Kiribati in 2006 was an independent nation located in the Pacific Ocean with a population of around 110,000 people. It was composed of 33 atolls and islands scattered across 3.5 million square kilometers of ocean and divided into three island groups: the Gilbert Islands, Phoenix Islands, and Line Islands. Kiribati’s capital city was Tarawa, located in the central part of the country.
Kiribati in 2006 had a GDP of approximately $200 million USD and per capita GDP of around $1,800 USD making it one of the poorest countries in the Pacific Islands during that period. The economy of Kiribati relied heavily on services which accounted for around 70% of GDP in 2006 while industry accounted for around 20%. Other important industries included agriculture, fisheries and tourism.
According to constructmaterials, Kiribati had made significant progress in terms of human development since its transition from British rule to an independent state in 1979 when its Human Development Index (HDI) score improved from 0.526 in 1989 to 0.638 in 2006 – making it one of the most developed countries among Pacific Island nations during that period. Poverty remained an issue with almost 40% living below national poverty line in 2006 although access to basic services such as education, healthcare and clean water were considered world-class at that time.
Kiribati. According to CountryAAH, major public holidays in Kiribati include Independence Day (July 12) and New Year (January 1). Kiribati will create the world’s third largest marine protection area. The announcement of the country’s president, Anote Tong, at the UN Conference on Biological Diversity held in Brazil in March 2006. The protected marine area is 184 700 km 2– twice the size of Portugal – and contains more than 500 species of fish and over 120 species of coral. The nearly untouched Phoenix Islands Protected Area, which consists of eight atolls and two coral reefs, is also home to seabirds and turtles. It will be the first marine park where it also includes a deep-sea environment with underwater mountains. Kiribati is assisted by the New England Aquarium in Boston, USA, and the charity Conservation International, which will also ensure that donations come in to cover the cost of the park and reimburse the revenue for the missing commercial fishing in the area.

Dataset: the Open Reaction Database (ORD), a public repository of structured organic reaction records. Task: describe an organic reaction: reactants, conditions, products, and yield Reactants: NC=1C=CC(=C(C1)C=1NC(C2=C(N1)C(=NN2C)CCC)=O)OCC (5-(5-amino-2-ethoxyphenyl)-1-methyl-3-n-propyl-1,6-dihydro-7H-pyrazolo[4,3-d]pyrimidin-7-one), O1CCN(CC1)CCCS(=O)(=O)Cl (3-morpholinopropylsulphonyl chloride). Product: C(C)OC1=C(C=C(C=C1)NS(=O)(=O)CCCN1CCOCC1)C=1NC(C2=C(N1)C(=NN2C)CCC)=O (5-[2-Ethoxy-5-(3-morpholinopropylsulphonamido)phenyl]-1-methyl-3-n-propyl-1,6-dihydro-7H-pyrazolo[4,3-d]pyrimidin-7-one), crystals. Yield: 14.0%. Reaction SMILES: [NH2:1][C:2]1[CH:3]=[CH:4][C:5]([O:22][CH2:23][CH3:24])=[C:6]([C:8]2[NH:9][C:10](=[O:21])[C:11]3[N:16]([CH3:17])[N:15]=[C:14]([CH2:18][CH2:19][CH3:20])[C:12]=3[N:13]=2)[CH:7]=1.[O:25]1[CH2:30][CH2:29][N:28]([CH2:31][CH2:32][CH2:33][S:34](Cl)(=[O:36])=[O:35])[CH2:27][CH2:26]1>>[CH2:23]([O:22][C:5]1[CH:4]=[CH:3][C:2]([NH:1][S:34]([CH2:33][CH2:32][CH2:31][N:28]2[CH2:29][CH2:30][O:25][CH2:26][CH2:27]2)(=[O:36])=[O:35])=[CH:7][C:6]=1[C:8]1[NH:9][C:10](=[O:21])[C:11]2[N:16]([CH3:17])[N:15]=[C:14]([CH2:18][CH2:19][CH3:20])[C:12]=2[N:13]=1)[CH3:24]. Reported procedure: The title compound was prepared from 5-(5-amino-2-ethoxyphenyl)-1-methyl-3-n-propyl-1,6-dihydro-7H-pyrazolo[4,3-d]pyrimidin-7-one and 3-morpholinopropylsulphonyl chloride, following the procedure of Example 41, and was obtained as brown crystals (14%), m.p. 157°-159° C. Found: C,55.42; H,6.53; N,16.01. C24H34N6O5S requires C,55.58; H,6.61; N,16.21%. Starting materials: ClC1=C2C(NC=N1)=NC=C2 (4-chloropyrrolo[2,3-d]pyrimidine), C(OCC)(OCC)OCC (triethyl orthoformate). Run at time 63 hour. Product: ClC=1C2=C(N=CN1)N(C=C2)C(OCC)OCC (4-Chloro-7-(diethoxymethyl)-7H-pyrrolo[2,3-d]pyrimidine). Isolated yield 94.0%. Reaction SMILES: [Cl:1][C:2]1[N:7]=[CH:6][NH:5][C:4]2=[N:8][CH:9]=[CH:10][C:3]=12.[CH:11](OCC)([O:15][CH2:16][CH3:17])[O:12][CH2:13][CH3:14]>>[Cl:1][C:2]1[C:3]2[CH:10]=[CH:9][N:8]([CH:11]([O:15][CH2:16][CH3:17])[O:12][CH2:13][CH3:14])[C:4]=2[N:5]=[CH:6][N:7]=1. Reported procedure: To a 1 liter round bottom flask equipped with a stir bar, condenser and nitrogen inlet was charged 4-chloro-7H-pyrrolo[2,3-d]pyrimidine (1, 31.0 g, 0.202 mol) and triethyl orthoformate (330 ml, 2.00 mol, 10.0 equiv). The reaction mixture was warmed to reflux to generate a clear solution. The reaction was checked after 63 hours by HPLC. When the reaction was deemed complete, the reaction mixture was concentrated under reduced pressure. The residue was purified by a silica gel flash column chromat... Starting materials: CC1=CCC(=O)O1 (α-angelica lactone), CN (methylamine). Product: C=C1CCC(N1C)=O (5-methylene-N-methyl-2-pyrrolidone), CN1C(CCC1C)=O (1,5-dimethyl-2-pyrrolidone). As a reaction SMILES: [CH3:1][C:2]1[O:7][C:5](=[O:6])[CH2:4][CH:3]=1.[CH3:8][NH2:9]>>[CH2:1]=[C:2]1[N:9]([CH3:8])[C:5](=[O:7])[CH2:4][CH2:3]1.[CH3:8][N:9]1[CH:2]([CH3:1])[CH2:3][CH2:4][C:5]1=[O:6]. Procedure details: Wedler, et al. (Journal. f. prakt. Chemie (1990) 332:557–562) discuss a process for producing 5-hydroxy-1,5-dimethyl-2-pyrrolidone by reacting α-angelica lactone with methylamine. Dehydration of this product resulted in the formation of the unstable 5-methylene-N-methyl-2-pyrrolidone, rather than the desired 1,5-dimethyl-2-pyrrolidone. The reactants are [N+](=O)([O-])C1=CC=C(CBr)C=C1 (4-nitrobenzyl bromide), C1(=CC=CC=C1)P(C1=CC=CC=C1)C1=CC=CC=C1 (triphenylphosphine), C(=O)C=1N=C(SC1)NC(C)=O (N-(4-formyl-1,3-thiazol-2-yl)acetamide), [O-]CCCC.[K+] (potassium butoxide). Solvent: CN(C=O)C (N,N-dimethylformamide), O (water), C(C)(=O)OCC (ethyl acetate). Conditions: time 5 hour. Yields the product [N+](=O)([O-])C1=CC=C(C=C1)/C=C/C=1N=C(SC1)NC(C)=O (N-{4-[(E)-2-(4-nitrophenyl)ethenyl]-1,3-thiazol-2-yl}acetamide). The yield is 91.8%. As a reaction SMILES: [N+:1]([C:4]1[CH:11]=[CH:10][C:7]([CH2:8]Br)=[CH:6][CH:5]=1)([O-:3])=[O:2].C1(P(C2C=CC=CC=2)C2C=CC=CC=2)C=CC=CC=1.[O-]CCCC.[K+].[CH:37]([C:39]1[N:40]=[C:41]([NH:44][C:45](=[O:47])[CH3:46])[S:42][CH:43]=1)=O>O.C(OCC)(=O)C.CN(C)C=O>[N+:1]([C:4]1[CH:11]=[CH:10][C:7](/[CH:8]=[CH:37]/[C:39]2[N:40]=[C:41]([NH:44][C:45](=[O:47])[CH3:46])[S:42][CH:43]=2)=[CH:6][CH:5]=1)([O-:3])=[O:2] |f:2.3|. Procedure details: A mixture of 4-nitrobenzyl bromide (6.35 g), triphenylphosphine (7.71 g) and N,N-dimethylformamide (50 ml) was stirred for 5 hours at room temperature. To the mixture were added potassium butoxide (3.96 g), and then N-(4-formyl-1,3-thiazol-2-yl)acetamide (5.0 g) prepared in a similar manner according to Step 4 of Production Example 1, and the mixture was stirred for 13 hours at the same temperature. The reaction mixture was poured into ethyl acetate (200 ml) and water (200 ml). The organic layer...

|Gross domestic product (GDP)||$ 227,000,000|
|GDP growth rate||3.10%|
|GDP per capita||2,000 USD|
|GDP by sector|
|Proportion of the population below the national poverty line||–|
|Distribution of household income|
|Top 10%||k. A.|
|Lower 10%||k. A.|
|Industrial production growth rate||1.10%|
|National debt||26.30% of GDP|
|Foreign exchange reserves||$ 7,479,000|
Moor! This Kiribati greeting and welcome fits well in the Finnish mouth. This small large state is well suited for those who want a South Sea atmosphere. Kiribati is ideal for travelers looking to discover new places, outside the normal tourist destinations. For divers, the submarine life is as wonderful as on other Pacific islands. If you’re interested in military history, the Battle of Tarawa was one of the bloodiest in World War II in the Pacific.
- According to abbreviationfinder, KI is the abbreviation code for Kiribati.
Kiribati is made up of separate islands and groups of islands. Kiribati is located in the heart of the Pacific Ocean about 1,500 kilometers north of Fiji. Each of the 33 islands has its own unique customs, rituals, myths, legends and lifestyles. Most, tourists heading to Tarawa, fishermen will find great opportunities on the island of Kiritimat.
Area: 811 km2
Population: 111,796 (estimate 7/2020)
Language: Kiribati and English
Currency: Kiribati Dollar, Australian Dollar (AUD)
Religion: The largest religion is Christianity 55%, Protestants 36%, Mormons 3.1%, Baha’is 2.2%, Adventists 1.9% and others 1.8%.
Form of government: Republic
HISTORY: The Gilbert Islands, British protectorate since 1892 (➔ Gilbert, Islands), gained independence in 1979, forming a presidential republic. The first general elections after independence (1982), in the presence of a still confused political scene given the lack of groups or parties, saw IT Tabai prevail, president since 1979, then reconfirmed in 1983 and 1987. In the presidential elections of 1991 T. Teannaki was elected, supported by the outgoing president, who according to the Constitution could not reapply for the fourth time. However, Teannaki was beaten in 1994 by T. Tito, a supporter of greater independence of the country from international aid and of an economic policy that strengthened the infrastructures and relaunched the tourism sector. Tito also initiated a series of criminal proceedings against members of the former administration accused of corruption (including Teannaki), which were however blocked and remained unsuccessful. On the international level, relations with Japan improved (which had been required to pay compensation for the damage caused during the Second World War), but tensions with those powers intensified (United States, France, Japan and China) who used areas contiguous to Kiribati’s territorial waters for nuclear experiments and oil exploration. Tito left the scene (2003), A. Tong was elected president of the Republic, reappointed in 2007 and 2012, and was replaced by T. Maamau in March 2016. In 1999 Kiribati joined the UN.